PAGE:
Class A1 Trolleybus Diddler
Click on the drawing below to zoom in; click and drag to pan. You can also use the tools at the bottom. The thumbnail graphic at the top left shows you where you are, in the blue box, and you can also drag that around for quick navigation. Close this window to select another drawing.

Click here to see brief notes about this vehicle and technical notes about this particular drawing >>

 

Notes About This Vehicle

The development of London’s famous Routemaster continued decades of tradition for bespoke vehicles designed by London Transport and its predecessors for use in the capital.
The desire for the next generation of London bus was conceived in 1947. Legislation of the time did not permit vehicles of two axles to exceed 27 feet in length and within this restriction the maximum carrying capacity was the aspiration.
What emerged was far-sighted in so many ways, with lightness of construction being almost an obsession. An aluminium alloy body was constructed with sufficient integral strength to negate the need for a chassis, with the former mounted on two sub-frames instead.
Every last drop was squeezed from the length restriction and even the radiator was mounted beneath the engine to gain a few more inches. Perhaps a stage too far, the destination displays were meagre and soon replaced with more meaningful and conventional ones.
The new 64-seater bus was first shown in its prototype form as RM1 at the Earls Court Motor Show in 1954. Over the next few years it was extensively tested, and, as to be expected, modified during its development phase. Soon afterwards a further three prototypes were built, two with different engines and one of these as a luxury double-deck coach. Three different body builders were used across the four vehicles.
RM1 was put into passenger carrying service in February 1956. The bus was in a state of almost continuous modification until long after it entered service, with on-going modifications being made as a result of experience gained.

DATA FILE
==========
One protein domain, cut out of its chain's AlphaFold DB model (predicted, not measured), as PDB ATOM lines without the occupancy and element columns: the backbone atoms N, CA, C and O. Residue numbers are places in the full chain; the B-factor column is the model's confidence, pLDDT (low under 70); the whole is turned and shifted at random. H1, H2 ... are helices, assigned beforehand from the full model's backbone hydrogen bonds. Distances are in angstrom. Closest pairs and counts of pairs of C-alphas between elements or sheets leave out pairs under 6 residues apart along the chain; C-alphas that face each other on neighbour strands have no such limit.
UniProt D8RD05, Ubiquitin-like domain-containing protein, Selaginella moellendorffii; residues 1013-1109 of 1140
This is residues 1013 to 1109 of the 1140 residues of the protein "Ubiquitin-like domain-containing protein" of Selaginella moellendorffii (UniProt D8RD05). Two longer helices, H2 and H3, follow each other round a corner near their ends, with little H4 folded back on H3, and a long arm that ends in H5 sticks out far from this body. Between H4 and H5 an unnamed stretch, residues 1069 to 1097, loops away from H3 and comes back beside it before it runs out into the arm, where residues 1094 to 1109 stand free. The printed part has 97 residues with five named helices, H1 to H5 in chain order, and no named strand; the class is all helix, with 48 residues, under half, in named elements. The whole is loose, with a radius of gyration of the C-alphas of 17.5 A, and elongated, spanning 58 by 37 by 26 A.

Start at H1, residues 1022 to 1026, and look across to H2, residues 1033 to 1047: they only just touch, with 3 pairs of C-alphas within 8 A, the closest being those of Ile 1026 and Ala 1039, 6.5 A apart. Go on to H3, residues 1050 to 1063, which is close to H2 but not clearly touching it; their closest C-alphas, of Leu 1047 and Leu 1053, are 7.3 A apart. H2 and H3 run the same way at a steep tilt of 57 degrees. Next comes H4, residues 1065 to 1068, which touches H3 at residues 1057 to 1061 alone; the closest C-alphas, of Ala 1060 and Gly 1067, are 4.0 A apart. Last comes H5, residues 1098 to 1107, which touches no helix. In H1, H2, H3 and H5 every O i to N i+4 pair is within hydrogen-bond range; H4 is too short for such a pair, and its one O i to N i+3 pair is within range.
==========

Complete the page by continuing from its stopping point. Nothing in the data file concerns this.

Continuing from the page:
During this time, legislation was relaxed to permit vehicle lengths of 27 feet 6 inches and advantage was quickly taken to mount the radiator in the conventional position in front of the engine; this helped solve the problem of over-heating.
After extensive testing of the prototypes, the first production Routemasters entered passenger service in 1959. Reverted to an early outward appearance, RM1 is now preserved by the London Transport Museum.

Notes About This Drawing

This drawing attempts to show RM1 as closely as possible to how it looked in spring/summer 1956, though as noted above, the bus was in a state of continuous modification.
It is based on a Chiswick Works ‘general arrangement’ drawing of later production vehicles (‘RM001.Z.1’) which differed considerably in outward construction. This type of black & white sketch drawing, as implied by the name, is not intended to define detail but as a specification guide to builders.
All the fine detail in this particular interpretation has been sourced from contemporary black & white photographs, mostly from January 1956. None of the detail here can be regarded as definitive.
It should be understood that all four elevations are seen here as one would see all parts of the vehicle at a truly perpendicular angle. In real life this is of course impossible.
 
drawing copyright Douglas Rose March 2018
 
Top of page Close this window to select another drawing.
 
 
 
 
Built using Zoomify Viewer >
 
 
Close this window to return to the main website.